Imagine the business wants to "Send an email when the customer is accessed on Tuesdays". Someone goes and codes it. Wait, why are all these "Get Customer" tests failing [every Tuesday]? You mean I have to go fix all those? Yes. Yes you do.

One could argue that this was bad test writing. You should always supply a mock of all dependencies!

Yet isn't part of TDD writing the minimum code to make the test pass? Besides, should doesn't make it so.

So, while we're going through our test suite creating mocks where we didn't need them before, let's think about this a bit.

Is the "Customer Service class" dependent on IEmailService or is the "Create Customer method" dependent on IEmailService?

I'd say the latter, but that leads us back to 8 lines of code.

As further evidence, a thought experiment: why not inject every possible dependency and then it will already be there if we ever need it? We can use better tooling to auto-mock them for easy testing.

Pretty horrible idea, right? Why is a dependency we only need some of the time better?

Too many dependencies contribute to SRP violations as well, but I'll save that for a future post. As a preview, Jimmy Bogard pointed out on twitter that you can't really "unit test" classes written in this manner.

If you see a mistake in the post *or* you want to make a comment, please submit an edit.

You can also contact me and I'll post the comment.

Landon Poch
Landon Poch • 11 years ago

I wish all the programmers I'll ever have to work with would read this post and apply it. This is a huge problem because it creates massively convoluted code. For me, saying that this is an ISP violation is simply a more specific way of saying people are abusing scope. If you don't need a dependency at the class level, then why is it there?

Why don't I just define everything as static and assume that everything depends on everything? Because it's a tangled mess that's why. The violation in your example is pretty much the same thing, just to a lesser degree. The bottom line is, always keep variable scope as minimal as possible. Great programmers have always been minimalists.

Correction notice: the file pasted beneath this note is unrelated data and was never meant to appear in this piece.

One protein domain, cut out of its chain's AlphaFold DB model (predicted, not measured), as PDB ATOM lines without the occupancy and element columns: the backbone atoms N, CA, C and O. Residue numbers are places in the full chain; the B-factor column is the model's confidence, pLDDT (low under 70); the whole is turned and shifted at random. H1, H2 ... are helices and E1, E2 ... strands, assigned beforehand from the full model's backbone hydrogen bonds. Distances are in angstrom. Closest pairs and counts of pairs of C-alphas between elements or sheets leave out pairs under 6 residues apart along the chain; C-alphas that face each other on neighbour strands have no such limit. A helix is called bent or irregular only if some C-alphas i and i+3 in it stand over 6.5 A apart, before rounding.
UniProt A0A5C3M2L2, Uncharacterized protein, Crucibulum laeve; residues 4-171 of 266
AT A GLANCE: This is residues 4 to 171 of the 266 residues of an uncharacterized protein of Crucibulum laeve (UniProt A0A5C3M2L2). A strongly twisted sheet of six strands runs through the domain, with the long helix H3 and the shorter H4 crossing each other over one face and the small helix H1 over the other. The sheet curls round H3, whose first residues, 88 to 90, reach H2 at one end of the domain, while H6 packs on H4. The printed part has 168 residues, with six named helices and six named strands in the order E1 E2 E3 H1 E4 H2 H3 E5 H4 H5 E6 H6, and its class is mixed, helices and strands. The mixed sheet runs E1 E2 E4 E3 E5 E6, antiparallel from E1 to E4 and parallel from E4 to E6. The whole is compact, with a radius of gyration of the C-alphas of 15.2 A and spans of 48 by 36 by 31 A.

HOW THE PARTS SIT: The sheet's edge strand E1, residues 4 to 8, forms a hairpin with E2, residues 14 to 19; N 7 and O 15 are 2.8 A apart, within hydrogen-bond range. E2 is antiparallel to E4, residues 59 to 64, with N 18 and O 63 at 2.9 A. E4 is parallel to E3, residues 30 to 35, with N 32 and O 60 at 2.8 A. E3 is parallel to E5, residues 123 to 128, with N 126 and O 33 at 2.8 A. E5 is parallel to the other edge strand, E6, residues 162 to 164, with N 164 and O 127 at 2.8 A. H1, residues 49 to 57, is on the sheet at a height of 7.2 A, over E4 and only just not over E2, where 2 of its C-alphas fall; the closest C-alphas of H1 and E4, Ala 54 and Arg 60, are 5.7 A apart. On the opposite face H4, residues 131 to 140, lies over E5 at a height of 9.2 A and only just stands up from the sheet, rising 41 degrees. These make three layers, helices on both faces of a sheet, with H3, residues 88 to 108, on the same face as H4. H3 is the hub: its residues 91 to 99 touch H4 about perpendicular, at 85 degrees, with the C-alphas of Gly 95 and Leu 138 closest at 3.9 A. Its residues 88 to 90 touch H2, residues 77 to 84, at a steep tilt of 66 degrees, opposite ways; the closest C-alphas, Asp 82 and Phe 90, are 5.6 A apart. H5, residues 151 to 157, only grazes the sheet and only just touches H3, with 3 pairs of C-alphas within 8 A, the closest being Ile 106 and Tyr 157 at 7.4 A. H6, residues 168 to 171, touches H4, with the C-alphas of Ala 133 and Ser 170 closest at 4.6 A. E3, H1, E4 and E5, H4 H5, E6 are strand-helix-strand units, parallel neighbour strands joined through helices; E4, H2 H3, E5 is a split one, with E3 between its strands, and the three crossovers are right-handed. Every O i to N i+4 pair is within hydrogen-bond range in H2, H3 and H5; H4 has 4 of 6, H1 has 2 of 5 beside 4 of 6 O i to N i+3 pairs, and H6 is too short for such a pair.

A couple of thoughts on IoC...

I agree that IoC isn't causing the problem here but it definitely is an accomplice. Having the classes "newed" up automatically by the container makes these things easier to miss. I've also seen performance problems occur when pulling a new instance of a class from the container because it has a bunch of needless dependencies. You can avoid these problems though by just being careful and not abusing the power the container gives you.

I also enjoyed an article by David Heinemeier Hansson where he explains why dependency injection is obsolete in dynamic languages. https://david.heinemeierhansson.... I agree with the idea that a pattern in one language might just be a feature that is built into the semantics of another language.

I've seen a lot of people put waaaaay too much weight behind dependency injection and ignore a lot of more important overarching principles like SRP, OCP, LSP, ISP and IoC. Dependency injection isn't even a principle really. It's more of an implementation detail of a principle called IoC. I think a lot of times we focus on the wrong things and miss the really important programming concepts. So many people are obsessed with the buzz words that they miss the underlying value. Often programmers will use things that aren't necessary and be completely ignorant to other basic things that are arguably way more important.

Kijana Woodard
Kijana Woodard • 11 years ago

Excellent points. Thanks for the DHH link. One thing that egged me to write this post was stumbling across some FP threads which said things like "and that leads to asinine things like TDD and IoC containers".

To your point, if merely changing languages removes the need for a tool, maybe this isn't a core programming need at all but incidental complexity introduced by your language of choice.

But even then, can the problem be reshaped so that the tool isn't needed. If it hurts when you do that, don't do that. Don't make a tool to hurt yourself more efficiently.